St Thomas' Kilnhurst Theological Rational
Summary of the theological rationale of St Thomas' Kilnhurst.
- children are valued as individuals created in the image of God and loved by God
- school is a place of nurture and care and an environment in which children will be loved, safe and secure
- our education environment will be creative and stimulating and we will follow the way of Christ the teacher, drawing learners into the joy of learning
- our family walks together on our learning journey
St Thomas’s Kilnhurst is a place of nurture and care. It believes in its responsibility to provide the environment in which children will settle, be secure and learn. Like the good ground for the seed that flourishes (Mark 4:8) St Thomas’s recognises the positive task we need to do to enable this to happen.
St Thomas’s consciously aims to create an education environment in which children are happy and stimulated. In Christian tradition, creativity is affirmed as a quality of God and ‘Creativity is not limited to God: if human beings are in God’s image, then they too can be creative’ (Church of England, Vision for Education, p.12) At St Thomas’s this creativity extends to the school taking responsibility for creating rich and immersive learning environments children will want to enter and in which they will joy in learning.
At St Thomas’s joy is a vital part of children’s experience. In Christian tradition, joy ‘is a mark of the good teacher and the well-taught pupil’ affirmed in the Book of Proverbs, with the image of Wisdom as playful in God’s presence (8:30-31) poetically imagines wisdom playing before God at creation (Church of England, Vision for Education, p.12).
In keeping with the Church of England Vision for Education the school believes that ‘Play and playfulness are part of a full life, and any education that does not communicate joy, wonder, amazement, fascination and delight has failed’ (Church of England, Vision for Education, p.12).
St Thomas’s has high regard for the safety and security of all its children. It mirrors the image of a God who leads us into the safe places (Psalm 23) and, as a school, seeks to guide children through a journey of life and learning that is both challenging and stimulating yet underwritten by a safety and security that will free them to take risks and aim high.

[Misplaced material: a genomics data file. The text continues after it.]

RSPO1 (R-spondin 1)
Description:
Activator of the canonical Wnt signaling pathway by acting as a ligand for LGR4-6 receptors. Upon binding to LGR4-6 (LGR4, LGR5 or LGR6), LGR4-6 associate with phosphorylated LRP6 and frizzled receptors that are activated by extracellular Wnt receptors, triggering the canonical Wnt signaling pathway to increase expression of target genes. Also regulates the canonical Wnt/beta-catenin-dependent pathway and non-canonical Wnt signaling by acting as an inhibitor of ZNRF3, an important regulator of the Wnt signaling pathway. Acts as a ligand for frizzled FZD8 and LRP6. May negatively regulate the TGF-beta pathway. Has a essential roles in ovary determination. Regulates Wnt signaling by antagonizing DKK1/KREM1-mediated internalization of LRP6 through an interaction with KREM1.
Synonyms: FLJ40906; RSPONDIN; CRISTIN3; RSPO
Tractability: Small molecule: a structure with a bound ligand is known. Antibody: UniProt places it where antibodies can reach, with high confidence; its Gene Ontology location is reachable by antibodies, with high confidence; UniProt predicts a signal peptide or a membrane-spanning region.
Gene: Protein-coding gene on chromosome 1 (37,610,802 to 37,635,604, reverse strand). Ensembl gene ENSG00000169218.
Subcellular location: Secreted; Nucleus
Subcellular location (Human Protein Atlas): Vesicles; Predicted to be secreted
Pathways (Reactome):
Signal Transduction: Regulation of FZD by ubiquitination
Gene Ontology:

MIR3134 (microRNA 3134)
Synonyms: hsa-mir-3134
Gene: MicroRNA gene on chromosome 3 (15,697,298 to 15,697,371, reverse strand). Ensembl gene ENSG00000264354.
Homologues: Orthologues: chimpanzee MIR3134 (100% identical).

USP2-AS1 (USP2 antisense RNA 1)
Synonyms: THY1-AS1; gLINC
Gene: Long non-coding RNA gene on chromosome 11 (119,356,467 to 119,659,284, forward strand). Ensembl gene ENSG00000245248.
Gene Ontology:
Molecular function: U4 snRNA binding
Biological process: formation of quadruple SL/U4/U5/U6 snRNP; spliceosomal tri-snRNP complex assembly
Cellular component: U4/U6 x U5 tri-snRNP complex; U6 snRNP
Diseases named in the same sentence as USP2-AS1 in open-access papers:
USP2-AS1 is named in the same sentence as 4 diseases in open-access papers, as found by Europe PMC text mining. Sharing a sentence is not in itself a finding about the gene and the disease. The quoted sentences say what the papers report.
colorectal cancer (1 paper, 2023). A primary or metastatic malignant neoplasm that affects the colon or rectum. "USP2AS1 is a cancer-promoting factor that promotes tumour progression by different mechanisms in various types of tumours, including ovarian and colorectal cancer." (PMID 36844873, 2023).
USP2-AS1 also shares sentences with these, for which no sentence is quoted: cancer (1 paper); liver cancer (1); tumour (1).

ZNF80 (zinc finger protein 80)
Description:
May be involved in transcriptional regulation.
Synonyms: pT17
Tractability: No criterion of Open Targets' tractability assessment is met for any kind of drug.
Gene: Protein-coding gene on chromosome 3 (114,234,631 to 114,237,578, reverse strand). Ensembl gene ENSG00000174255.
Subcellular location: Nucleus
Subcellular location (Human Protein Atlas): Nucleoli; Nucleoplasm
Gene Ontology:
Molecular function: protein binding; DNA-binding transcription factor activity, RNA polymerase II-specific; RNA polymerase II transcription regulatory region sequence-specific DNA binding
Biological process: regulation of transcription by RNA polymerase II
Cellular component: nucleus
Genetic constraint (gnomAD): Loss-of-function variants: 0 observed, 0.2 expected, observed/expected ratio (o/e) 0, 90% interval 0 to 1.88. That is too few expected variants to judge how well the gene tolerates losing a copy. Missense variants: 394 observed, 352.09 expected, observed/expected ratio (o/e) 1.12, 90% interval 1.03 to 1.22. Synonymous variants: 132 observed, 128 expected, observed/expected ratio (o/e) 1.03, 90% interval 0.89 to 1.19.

St Thomas’s values children. It treats its children as individuals created in the image of God and carries into the school day a sense of God’s love and compassion for each one of us. It recognises ‘the ultimate worth of each person…shown in the Gospels through his teaching, healing, feeding, sharing hospitality, befriending, and forgiving’ (Church of England, Vision for Education, p.11).
St Thomas’s prioritises educating for Wisdom, Knowledge and Skills and believes its children learn best when ‘hooked’ into learning. As such, it stands with Jesus who engaged learners with images, provoked them with questions and drew them into parables that opened learning to thoughtfulness rather than closing it down to answers. The school seeks to stimulate a desire for learning and enquiring minds that looks with the eyes of the Psalmist and wonders and asks (Psalm 8).
St Thomas’s is a family. At this school ‘our family walks together on our learning journey’ and children experience education through which they form good attachments within a community, living well together in love (Matthew 7:12, 22:36-40; Luke 10:27). The school enacts the principles of Jesus’s Sermon on the Mount (Matthew 5), with its vision of life as part of the family of a God who is fully inclusive in loving, ‘making the sun to rise on the evil and on the good, and sending rain on the righteous and on the unrighteous’ (Matthew 5:45). ‘The centrality of relationships in education is inspired by our conviction that the love Jesus taught and lived is at the heart of reality’ (Church of England, Vision for Education, p.11).
St Thomas’s grows hope in the hearts and minds of its children. The school is built around Christ as the inspiration for its life and ‘the drama of his life, teaching, death and resurrection, set within the larger story of God’s involvement with the whole of creation and history, is fundamental not only to affirming the goodness of life but also to facing and finding ways through whatever goes wrong with ourselves and our communities’ (Church of England, Vision for Education, p.10). However challenging the environment or circumstances that arise, St Thomas’s continues with the love, aspiration and hope that springs from this vision.